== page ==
Once he became an expert, Marcus's career took on a life of its own. The AskMe rankings were driven by the number of questions the expert answered, the speed of his replies and the quality of those replies, as judged by the recipients, who bestowed on them a rating of one to five stars. By July 1, Marcus was ranked No. 10 out of 150 or so experts in AskMe.com's criminal-law division, many of whom were actual lawyers. As he tells it, that's when he decided to go for the gold. "When I hit the Top 10, I got some people who were like, 'Congratulations, blah blah blah.' So my adrenaline was pumping to answer more questions. I was just, like: You know what? Let me show these people I know what I'm doing." He needed to inspire even more people to ask him questions, and to reply to them quickly, and in a way that prompted them to reward him with lots of stars. To that end, he updated the page that advertised his services. When he was done it said:
I am a law expert with two years of formal training in the law. I will help anyone I can! I have been involved in trials, legal studies and certain forms of jurisprudence. i am not accredited by the state bar association yet to practice law. . . . sincerely, Justin Anthony Wyrick Jr.
"Justin was the name I always wanted -- besides mine," Marcus said. Justin Anthony Wyrick Jr. -- a pseudonym on top of a pseudonym on top of a pseudonym. Justin Anthony Wyrick Jr. had a more authoritative ring to it, in Marcus's opinion, and in a lot of other people's too. On one day, Marcus received and answered 110 questions. Maybe a third of them came from the idly curious, a third from people who were already in some kind of legal trouble and the final third from people who appeared to be engaged in some sort of odd cost-benefit analysis.
q: What amount of money must a person steal or gain through fraud before it is considered a felony in Illinois?
a: In Illinois you must have gained $5,001+ in an illegal fashion in order to constitute fraud. If you need anything else please write back! Sincerely, Justin Anthony Wyrick Jr.
q: Can a parole officer prevent a parolee from marrying?
a: Hey! Unless the parolee has "no marriage" under the special conditions in which he is released, he can marry. If you have any questions, please write back. Sincerely, Justin Anthony Wyrick Jr.
The more questions Marcus answered, the more people who logged onto the boards looking for legal advice wanted to speak only to him. In one two-week stretch he received 943 legal questions and answered 939. When I asked him why he hadn't answered the other four, a look of profound exasperation crossed his broad face. "Traffic law," he said. "I'm sorry. I don't know traffic law." By mid-July, he was the No. 3 rated expert in criminal law on AskMe.com. Beneath him in the rankings were 125 licensed attorneys and a wild assortment of ex-cops and ex-cons. The next-youngest person on the board was 31.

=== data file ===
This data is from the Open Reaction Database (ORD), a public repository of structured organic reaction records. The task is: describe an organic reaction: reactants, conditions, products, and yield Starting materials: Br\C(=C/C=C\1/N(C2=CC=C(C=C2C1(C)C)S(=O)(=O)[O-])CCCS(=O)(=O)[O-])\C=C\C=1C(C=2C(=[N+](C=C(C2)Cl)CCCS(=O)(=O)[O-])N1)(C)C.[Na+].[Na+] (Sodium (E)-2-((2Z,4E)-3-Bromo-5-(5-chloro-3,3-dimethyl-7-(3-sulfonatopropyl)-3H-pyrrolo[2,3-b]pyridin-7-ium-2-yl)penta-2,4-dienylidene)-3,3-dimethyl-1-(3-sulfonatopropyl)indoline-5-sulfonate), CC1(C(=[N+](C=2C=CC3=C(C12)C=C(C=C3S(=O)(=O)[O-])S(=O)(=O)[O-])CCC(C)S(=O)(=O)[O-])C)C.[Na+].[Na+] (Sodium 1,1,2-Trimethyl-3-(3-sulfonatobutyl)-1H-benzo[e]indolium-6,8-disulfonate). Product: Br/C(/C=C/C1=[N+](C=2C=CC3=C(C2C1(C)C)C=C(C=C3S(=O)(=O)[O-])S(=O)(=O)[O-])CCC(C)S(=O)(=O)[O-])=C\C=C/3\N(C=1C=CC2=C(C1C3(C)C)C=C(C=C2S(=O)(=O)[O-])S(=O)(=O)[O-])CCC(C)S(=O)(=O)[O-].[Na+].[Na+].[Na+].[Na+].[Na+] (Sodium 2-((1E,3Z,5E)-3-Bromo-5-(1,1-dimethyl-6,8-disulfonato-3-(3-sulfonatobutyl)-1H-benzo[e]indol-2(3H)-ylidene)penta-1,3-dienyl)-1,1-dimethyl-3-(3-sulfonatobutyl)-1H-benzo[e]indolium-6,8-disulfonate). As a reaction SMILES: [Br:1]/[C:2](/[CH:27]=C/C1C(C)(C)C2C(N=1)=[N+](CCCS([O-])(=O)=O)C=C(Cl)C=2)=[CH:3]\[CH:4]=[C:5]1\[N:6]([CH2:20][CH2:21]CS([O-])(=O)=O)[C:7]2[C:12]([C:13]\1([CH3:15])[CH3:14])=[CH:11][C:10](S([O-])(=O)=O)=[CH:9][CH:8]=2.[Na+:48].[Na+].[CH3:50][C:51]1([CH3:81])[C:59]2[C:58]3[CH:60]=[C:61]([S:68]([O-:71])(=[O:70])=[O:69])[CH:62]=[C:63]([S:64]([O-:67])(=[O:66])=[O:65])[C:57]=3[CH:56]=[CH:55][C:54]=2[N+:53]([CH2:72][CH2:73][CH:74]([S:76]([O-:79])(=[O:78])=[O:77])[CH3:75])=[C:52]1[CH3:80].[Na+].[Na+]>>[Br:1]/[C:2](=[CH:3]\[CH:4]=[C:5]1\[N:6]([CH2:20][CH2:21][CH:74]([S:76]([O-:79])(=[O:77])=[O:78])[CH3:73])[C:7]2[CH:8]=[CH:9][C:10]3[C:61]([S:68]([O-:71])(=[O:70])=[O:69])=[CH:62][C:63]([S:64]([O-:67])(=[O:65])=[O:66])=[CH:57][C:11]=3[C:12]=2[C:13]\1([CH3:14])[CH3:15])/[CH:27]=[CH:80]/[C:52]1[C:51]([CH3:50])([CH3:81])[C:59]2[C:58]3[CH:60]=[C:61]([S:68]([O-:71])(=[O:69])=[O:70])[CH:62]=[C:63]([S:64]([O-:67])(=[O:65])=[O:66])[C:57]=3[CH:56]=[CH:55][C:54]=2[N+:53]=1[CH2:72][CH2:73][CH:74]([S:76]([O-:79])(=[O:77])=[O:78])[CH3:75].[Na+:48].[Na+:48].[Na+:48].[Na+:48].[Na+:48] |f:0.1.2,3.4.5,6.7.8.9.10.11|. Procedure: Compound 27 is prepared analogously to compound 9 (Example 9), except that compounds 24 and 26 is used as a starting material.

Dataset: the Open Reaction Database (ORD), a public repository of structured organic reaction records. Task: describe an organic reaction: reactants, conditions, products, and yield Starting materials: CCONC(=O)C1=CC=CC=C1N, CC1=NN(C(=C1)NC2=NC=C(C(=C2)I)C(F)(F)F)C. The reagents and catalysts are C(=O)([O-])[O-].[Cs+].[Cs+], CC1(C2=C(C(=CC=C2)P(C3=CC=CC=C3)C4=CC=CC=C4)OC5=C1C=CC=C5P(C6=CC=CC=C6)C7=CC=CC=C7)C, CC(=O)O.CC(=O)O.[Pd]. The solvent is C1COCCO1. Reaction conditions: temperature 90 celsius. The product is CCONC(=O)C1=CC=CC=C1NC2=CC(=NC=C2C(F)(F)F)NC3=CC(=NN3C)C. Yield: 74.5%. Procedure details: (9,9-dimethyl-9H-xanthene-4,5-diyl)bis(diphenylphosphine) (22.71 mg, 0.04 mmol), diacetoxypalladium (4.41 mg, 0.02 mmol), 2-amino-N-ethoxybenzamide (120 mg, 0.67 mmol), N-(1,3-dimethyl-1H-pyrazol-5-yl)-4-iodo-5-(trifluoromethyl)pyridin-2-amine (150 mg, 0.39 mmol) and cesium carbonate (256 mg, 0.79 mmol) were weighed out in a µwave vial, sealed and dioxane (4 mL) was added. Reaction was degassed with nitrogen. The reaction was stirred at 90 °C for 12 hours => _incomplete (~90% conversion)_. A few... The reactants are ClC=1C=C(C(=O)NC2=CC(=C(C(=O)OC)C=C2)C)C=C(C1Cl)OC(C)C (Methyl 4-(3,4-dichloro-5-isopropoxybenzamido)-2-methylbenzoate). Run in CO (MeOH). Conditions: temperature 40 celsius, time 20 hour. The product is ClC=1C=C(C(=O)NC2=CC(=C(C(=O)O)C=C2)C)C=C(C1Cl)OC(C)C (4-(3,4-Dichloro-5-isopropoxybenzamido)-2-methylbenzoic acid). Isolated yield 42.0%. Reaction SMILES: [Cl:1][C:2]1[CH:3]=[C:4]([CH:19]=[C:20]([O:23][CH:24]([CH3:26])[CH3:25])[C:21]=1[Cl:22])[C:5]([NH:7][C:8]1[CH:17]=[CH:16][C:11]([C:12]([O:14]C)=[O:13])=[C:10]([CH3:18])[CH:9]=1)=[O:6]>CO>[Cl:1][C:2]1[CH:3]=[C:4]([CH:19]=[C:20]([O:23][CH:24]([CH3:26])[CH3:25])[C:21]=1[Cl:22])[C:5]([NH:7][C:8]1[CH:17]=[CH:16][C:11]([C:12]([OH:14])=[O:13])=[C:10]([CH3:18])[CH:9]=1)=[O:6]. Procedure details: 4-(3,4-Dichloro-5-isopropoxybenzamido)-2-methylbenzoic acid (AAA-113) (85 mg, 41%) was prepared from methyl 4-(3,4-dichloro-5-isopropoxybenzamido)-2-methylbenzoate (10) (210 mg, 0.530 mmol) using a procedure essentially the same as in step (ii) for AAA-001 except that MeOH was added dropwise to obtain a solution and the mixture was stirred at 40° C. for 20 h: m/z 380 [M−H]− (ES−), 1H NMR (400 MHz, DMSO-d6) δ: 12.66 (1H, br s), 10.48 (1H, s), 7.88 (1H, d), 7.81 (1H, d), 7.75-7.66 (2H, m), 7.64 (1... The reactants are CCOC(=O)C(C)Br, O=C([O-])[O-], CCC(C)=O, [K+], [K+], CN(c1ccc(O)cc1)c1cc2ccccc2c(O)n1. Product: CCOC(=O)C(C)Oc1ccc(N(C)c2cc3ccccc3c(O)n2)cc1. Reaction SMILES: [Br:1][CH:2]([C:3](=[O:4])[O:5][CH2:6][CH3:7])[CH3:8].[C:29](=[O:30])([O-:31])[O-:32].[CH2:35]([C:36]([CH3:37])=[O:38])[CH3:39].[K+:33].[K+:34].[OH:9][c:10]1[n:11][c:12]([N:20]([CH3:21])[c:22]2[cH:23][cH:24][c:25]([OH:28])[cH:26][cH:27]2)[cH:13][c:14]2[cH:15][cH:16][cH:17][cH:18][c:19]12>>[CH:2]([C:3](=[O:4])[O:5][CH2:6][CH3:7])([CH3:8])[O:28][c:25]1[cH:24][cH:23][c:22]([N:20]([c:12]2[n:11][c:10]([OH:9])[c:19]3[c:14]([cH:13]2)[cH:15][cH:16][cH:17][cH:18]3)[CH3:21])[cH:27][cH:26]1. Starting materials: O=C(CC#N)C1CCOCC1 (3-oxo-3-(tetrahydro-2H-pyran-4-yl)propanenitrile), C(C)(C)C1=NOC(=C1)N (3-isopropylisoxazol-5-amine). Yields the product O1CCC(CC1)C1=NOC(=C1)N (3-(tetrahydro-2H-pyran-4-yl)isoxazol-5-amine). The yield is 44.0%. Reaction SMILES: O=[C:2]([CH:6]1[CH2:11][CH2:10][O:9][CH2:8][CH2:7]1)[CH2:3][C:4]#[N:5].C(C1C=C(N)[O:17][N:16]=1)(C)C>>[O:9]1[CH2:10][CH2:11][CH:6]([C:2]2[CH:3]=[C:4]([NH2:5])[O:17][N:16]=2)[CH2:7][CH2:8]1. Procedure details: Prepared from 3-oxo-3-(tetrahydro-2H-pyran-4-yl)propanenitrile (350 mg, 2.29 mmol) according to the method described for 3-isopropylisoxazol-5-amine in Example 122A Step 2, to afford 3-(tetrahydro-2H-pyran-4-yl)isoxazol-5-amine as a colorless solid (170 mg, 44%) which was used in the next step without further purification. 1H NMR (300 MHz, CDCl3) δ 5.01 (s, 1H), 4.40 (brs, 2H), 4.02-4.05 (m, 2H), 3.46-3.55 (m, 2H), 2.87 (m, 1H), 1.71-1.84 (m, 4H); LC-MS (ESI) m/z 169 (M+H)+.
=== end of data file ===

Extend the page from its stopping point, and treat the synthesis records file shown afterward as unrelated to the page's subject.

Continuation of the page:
In a few weeks, Marcus had created a new identity for himself: legal wizard. He now viewed school not so much as preparation for a future legal career as material for an active one. He investigated a boondoggle taken by the local school board and discovered that it had passed off on the taxpayer what to him appeared to be the expenses for a private party. He brought that, and a lot more, up at a public hearing. Why grown-up people with grown-up legal problems took him seriously was the great mystery Marcus didn't much dwell on -- except to admit that it had nothing to do with his legal training. He had had no legal training, formal or informal.
On the top of the Arnold family desk was a thin dictionary, plus stacks and stacks of court cases that people from AskMe who had come to rely on Marcus's advice had mimeographed and sent to him for his review. (The clients sent him the paperwork, and he wrote motions, which the clients then passed on to licensed attorneys for submission to a court.) But there was nothing on the desk or in the house even faintly resembling a book about the law. The only potential sources of legal information were the family computer and the big-screen TV.
"Where do you find books about the law?" I asked.
"I don't," he said, tap-tap-tapping away on his keyboard. "Books are boring. I don't like reading."
So you go on legal Web sites?"
"Well, when you got one of these questions did you research your answer?"
"No, never. I just know it."
"You just know it."
The distinct whiff of an alternate reality lingered in the air. It was just then that Marcus's mother, Priscilla, came through the front door. She was a big lady, teetering and grunting beneath jumbo-size sacks of groceries. A long box of doughnuts jutted out of the top of one.
"Hi, Marcus, what you doing?" she said, gasping for breath.
"Just answering some questions," he said.